New Development in Canmore Sparks Controversy and Alters Landscape

The town council of Canmore, Alberta recently approved a controversial new development known as Three Sisters Mountain Village, despite strong opposition from residents. This decision has the potential to nearly double the town’s population and significantly expand its size. The approval comes after a failed attempt to block the development through the Court of Appeal of Alberta.

The approval of Three Sisters Mountain Village marks the end of a 30-year-long saga filled with debates, changing plans, shifting ownership, and numerous political and legal battles. The project has faced not only opposition from residents, but also legal disputes, with the developer currently suing the town and several current and former councillors in a $161-million lawsuit for voting against the plan.

Although the development has been given the green light, it has faced criticism for various reasons. Concerns have been raised about the impact on wildlife corridors in the sensitive area adjacent to Banff National Park. Critics argue that these corridors are insufficient and that the development will harm the local wildlife.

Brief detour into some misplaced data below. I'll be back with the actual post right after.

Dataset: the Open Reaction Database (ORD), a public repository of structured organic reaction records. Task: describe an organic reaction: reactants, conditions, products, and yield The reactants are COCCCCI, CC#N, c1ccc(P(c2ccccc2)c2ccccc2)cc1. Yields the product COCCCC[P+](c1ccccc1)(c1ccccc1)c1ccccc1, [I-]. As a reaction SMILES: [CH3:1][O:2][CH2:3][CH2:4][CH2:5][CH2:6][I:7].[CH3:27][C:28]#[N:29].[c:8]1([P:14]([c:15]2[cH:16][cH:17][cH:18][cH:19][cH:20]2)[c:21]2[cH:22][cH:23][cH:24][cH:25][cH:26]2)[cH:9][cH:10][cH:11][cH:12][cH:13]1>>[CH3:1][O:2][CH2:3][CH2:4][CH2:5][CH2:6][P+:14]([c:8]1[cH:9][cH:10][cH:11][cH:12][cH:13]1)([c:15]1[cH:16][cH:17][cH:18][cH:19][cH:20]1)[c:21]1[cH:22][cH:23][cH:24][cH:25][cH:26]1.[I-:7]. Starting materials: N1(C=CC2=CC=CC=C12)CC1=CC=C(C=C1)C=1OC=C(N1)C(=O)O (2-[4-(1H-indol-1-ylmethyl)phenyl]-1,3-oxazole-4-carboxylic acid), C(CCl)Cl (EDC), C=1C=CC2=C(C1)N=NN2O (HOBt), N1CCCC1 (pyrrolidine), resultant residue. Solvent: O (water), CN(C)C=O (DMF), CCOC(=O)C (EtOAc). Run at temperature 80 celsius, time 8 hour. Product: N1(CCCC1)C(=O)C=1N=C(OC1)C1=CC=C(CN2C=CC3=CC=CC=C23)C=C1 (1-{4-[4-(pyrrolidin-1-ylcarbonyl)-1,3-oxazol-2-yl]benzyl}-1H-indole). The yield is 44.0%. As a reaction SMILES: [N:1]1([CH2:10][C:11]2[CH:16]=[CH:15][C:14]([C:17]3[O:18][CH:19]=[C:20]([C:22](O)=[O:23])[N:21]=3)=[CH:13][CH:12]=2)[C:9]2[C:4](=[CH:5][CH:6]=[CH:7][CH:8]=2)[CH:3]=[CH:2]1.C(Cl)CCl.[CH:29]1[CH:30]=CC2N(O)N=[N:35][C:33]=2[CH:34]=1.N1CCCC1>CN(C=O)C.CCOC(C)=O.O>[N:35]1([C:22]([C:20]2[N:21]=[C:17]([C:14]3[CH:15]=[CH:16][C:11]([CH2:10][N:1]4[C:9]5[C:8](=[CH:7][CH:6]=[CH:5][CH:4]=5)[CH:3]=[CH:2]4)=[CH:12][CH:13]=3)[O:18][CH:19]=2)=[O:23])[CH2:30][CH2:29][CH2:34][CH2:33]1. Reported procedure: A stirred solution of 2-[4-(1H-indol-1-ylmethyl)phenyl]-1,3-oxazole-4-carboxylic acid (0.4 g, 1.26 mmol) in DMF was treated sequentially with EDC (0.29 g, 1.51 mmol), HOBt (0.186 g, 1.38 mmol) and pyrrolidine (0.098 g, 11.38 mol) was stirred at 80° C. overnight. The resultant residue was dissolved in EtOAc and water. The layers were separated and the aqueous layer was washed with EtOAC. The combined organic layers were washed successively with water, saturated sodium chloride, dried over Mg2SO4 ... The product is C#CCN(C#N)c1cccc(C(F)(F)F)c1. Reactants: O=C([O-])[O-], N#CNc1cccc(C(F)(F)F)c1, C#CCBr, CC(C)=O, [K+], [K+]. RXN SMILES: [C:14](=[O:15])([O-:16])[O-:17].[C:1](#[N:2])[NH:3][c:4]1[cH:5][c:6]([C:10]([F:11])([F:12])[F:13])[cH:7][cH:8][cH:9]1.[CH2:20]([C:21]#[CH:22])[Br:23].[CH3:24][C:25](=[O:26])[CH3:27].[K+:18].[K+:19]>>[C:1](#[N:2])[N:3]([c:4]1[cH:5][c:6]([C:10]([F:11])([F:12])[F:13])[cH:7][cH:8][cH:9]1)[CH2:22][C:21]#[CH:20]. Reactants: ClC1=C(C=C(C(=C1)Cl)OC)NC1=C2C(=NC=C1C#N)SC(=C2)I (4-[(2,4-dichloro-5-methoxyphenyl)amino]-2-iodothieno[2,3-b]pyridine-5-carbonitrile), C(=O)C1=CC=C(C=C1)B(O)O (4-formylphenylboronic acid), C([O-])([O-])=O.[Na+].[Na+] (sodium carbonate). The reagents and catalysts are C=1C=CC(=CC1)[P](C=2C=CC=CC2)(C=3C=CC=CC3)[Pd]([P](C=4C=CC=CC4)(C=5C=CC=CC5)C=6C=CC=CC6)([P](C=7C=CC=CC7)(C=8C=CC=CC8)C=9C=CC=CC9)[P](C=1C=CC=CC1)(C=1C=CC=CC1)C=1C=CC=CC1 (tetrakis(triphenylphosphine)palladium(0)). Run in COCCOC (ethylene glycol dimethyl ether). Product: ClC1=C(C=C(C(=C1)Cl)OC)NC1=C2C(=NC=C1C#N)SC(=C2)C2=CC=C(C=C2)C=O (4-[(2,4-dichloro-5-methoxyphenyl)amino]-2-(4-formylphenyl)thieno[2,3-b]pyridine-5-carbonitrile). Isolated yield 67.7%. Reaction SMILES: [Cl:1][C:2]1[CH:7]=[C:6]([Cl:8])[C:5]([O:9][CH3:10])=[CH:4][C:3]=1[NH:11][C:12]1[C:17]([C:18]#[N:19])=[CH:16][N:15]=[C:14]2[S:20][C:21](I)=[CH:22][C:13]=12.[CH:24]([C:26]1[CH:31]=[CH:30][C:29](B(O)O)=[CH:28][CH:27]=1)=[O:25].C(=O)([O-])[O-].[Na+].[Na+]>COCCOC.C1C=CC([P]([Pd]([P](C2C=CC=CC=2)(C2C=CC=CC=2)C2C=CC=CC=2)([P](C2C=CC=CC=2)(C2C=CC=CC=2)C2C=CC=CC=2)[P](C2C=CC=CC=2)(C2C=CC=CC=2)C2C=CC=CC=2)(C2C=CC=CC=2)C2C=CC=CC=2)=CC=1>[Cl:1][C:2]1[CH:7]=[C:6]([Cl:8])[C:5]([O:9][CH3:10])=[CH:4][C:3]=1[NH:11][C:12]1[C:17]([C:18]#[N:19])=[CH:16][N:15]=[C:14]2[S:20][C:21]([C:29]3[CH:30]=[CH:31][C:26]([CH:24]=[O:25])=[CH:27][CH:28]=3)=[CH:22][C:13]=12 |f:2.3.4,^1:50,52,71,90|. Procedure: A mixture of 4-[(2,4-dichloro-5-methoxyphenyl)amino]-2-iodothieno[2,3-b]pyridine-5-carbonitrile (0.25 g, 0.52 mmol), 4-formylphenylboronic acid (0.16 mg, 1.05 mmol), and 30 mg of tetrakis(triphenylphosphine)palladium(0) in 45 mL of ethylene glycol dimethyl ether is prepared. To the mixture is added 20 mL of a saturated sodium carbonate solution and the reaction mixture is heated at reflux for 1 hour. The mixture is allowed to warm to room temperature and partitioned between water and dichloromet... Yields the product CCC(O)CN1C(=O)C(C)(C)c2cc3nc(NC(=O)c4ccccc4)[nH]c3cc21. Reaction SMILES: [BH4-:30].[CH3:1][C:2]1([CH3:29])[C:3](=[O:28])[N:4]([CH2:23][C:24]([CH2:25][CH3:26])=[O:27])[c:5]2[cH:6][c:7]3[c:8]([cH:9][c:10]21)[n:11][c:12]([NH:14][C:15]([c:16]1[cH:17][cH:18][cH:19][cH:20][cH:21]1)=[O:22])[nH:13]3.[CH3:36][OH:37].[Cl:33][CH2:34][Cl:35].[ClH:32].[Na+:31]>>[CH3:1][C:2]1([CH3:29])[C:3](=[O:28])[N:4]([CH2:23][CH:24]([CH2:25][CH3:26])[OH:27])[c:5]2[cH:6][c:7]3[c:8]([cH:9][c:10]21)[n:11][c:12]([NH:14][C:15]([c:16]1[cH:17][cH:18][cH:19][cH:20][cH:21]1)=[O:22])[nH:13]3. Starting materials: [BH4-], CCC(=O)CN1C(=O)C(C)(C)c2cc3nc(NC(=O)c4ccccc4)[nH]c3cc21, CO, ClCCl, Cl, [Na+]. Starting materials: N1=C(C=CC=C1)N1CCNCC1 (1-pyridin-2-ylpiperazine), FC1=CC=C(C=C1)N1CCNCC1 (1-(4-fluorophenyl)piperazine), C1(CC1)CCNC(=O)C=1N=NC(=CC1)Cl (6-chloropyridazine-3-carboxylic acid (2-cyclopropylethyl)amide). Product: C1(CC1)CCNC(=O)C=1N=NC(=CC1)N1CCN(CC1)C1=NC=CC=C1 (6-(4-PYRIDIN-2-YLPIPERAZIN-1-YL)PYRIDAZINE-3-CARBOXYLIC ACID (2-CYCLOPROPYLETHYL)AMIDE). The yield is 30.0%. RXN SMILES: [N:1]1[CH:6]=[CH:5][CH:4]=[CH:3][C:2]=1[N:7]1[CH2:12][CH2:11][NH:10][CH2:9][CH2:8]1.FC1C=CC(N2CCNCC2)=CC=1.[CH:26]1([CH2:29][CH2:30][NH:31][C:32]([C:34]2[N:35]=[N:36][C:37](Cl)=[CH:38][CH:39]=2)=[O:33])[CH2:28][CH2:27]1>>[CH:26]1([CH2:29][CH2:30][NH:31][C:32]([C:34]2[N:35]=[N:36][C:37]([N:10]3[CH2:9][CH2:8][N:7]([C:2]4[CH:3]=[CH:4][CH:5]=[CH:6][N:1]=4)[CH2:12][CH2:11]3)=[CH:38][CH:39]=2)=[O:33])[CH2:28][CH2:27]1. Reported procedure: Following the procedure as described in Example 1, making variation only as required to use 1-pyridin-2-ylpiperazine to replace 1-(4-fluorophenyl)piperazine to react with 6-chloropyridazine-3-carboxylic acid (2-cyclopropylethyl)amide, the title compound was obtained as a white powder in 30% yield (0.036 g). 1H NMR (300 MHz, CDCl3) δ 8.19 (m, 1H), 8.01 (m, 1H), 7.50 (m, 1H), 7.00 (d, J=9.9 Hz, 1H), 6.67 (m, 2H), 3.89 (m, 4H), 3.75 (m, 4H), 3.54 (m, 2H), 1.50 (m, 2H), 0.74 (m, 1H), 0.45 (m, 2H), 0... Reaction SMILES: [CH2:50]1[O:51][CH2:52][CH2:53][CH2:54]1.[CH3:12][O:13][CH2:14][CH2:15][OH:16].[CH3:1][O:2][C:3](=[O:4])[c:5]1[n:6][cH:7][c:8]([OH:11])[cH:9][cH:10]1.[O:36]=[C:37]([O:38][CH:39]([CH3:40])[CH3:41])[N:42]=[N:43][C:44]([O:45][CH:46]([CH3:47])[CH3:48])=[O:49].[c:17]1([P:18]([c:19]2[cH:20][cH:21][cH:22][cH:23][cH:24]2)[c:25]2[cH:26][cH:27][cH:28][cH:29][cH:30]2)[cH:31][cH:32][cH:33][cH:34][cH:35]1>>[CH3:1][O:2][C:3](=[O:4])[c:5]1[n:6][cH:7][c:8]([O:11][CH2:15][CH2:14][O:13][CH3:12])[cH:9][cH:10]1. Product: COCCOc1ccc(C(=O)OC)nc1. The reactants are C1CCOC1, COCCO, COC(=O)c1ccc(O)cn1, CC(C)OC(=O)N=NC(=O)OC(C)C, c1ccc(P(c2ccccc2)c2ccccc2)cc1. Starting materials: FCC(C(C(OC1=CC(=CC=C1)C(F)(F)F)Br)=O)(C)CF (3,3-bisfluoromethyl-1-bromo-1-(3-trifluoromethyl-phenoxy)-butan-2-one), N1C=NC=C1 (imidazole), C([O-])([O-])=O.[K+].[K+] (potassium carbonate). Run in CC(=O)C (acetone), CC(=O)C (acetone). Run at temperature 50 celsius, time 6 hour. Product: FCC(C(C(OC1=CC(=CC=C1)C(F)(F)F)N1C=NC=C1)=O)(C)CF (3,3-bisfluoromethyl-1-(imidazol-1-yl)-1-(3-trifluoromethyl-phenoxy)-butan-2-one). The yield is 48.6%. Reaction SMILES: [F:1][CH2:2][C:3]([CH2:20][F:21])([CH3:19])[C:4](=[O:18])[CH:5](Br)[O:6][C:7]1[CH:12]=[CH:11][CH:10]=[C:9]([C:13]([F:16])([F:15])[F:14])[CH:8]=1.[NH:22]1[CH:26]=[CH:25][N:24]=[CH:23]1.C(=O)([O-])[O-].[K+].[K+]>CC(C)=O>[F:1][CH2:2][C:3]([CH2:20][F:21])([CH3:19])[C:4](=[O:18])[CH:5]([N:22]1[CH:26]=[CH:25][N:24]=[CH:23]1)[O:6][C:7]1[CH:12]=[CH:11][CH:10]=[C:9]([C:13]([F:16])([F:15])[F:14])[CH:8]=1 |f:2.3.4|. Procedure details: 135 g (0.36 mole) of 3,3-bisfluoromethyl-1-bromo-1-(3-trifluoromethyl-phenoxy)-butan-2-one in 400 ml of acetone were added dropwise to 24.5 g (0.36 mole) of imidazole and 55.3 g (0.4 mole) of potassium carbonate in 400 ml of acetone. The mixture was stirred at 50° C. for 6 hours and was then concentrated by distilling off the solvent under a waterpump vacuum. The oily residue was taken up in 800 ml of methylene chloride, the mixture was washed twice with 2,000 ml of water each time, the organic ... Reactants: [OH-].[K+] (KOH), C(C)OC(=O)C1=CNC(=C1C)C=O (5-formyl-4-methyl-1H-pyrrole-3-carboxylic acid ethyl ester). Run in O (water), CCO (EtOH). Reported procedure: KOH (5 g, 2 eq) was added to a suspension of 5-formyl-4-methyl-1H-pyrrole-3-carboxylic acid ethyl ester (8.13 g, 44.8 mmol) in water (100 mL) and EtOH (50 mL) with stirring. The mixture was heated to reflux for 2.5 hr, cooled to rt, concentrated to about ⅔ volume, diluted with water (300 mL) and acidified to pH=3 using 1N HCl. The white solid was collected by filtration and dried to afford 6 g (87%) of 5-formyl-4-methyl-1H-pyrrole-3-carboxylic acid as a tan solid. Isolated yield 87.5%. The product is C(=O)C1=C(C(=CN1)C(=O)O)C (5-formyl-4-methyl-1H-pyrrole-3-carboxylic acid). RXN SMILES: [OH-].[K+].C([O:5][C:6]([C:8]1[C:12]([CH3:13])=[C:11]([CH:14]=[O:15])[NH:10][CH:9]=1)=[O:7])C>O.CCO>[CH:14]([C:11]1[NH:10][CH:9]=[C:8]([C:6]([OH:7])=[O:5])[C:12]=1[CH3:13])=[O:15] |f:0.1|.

Many opponents of the project also question its scale and claim that it fails to address pressing issues such as housing affordability and vacancy rates in the area. They express frustration that a decision made by a provincial tribunal decades ago can override local decision-making.

The approved plans for Three Sisters Mountain Village include two new neighborhoods with housing for up to 14,500 people, as well as commercial spaces, an arts center, a possible school, and light industrial and office areas. The development is expected to take decades to fully complete.

As construction begins on the site, the controversy surrounding the project continues to simmer. The approval of the development may impact the ongoing lawsuit filed by the developer, although the details of any potential discussions remain undisclosed. Meanwhile, opponents of the project are left with limited options for further action.